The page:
BUDAPEST (AFP) — NATO announced Friday its troops would from now on target Afghanistan's opium trade directly in an effort to cut off hundreds of millions of dollars of drug money financing the Taliban insurgency.
NATO has generally avoided tackling drugs, with many members fearful of compromising support from ordinary Afghans, including many poor farmers dependant on such crops for their livelihoods.
But the Taliban, ousted from power seven years ago by a US-led coalition, has been reaping close to 100 million dollars a year from the opium trade and using the funds to buy weapons to fight NATO troops.
NATO defence ministers agreed that "ISAF can act in concert with the Afghans against facilities and facilitators supporting the insurgency, subject to the authorisation of respective nations," said spokesman James Appathurai.
The agreement came with a number of conditions, most notably that it happen in line with UN Security Council resolutions and under NATO's existing operational plan, he said.
Appathurai declined to go into detail about the deal, but said ministers would review the new steps -- essentially a plan to hunt down drug lords and laboratories -- when they meet in Poland in February.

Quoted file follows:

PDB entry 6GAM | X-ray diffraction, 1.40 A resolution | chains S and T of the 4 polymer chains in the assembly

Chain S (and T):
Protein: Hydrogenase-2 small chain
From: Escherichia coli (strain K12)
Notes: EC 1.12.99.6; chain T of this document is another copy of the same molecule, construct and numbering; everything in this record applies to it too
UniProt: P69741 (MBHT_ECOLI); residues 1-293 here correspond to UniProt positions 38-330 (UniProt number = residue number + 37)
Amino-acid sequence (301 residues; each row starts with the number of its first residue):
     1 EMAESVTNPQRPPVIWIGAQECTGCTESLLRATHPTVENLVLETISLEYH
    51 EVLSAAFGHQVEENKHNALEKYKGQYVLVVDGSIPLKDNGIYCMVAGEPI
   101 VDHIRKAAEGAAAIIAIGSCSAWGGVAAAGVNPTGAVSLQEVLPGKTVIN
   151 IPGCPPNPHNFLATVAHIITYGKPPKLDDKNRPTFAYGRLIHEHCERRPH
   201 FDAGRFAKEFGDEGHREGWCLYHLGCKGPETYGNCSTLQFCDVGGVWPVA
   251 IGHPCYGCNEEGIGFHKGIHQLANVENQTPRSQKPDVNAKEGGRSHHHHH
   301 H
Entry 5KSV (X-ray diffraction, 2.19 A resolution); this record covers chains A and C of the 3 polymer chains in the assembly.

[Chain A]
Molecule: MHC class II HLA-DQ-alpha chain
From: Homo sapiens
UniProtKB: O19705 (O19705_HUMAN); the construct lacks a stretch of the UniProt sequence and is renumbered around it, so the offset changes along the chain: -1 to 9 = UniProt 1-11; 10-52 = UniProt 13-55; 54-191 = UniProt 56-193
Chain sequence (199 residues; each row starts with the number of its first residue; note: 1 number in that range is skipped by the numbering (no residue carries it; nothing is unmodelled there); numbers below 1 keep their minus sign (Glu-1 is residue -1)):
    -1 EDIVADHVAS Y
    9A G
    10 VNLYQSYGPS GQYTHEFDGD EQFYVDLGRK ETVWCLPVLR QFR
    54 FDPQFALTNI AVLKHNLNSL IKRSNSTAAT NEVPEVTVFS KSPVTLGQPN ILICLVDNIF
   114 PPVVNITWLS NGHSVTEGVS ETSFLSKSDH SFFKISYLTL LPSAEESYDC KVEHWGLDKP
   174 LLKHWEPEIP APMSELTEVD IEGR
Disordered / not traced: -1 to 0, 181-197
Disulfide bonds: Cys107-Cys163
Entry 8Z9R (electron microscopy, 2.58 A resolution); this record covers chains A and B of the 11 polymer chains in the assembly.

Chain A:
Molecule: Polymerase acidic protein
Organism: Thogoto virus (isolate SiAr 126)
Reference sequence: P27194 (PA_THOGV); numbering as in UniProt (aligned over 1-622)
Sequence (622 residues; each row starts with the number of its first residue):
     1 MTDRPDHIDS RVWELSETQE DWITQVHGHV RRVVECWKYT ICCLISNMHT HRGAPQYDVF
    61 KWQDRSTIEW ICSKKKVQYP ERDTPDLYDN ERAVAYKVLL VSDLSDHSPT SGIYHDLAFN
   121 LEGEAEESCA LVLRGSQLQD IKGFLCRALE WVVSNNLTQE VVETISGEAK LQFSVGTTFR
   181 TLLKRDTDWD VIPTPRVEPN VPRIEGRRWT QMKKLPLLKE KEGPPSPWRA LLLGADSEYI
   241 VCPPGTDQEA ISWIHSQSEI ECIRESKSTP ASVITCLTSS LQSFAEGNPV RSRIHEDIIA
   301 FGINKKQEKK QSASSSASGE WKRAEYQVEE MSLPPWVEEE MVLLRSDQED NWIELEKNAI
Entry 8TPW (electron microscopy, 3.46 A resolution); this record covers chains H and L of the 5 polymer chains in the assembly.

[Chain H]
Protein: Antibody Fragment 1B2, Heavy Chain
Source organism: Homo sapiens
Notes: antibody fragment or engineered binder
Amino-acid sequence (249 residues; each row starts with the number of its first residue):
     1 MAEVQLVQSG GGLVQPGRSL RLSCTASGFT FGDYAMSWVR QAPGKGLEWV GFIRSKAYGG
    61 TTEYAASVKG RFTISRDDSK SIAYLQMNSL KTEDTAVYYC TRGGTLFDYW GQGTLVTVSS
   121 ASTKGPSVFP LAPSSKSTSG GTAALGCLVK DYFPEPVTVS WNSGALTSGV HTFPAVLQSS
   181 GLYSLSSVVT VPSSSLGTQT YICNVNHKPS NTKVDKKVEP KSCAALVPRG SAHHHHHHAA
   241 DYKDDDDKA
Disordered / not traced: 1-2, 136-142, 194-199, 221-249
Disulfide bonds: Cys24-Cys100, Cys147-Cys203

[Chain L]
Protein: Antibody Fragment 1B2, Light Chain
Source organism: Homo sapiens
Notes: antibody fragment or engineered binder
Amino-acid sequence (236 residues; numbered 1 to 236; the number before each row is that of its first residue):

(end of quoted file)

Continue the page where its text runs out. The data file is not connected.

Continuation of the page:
"The idea of a review is indeed envisioned," he said, as the defence ministers continued their talks in the Hungarian capital Budapest.
NATO leads a 51,000-strong International Security Assistance Force (ISAF) in Afghanistan but the Taliban, backed by Al-Qaeda fighters, is undermining its efforts to spread the Kabul government's influence across the country.
Despite this, Germany, Greece, Italy, Poland, Romania and Spain had led opposition against officially diving into the drug war, believing that the Afghans themselves should drive such efforts.
Afghanistan is a source of some 92 percent of the world's opium and heroin.
The ministers agreed they would seek to "avoid civilian casualties to the maximum extent possible" in such operations, a NATO official said.
The agreement would allow governments to tackle the "high end" opium trade if they wanted to, but not tie the hands of those nations unwilling to take part, the official said.
"This means that the United States and Britain have free rein" to take action, a NATO diplomat said.
"Germany will continue to act in coordination with Afghan forces," he said.
Senior NATO officials say that Afghanistan's drug problem has been largely brought under control, except for seven provinces in the lawless south of the country, where many of the insurgents have been operating.
US, British, Canadian and Dutch NATO forces are deployed in the south, while German troops are based in the relatively quiet north of the country.
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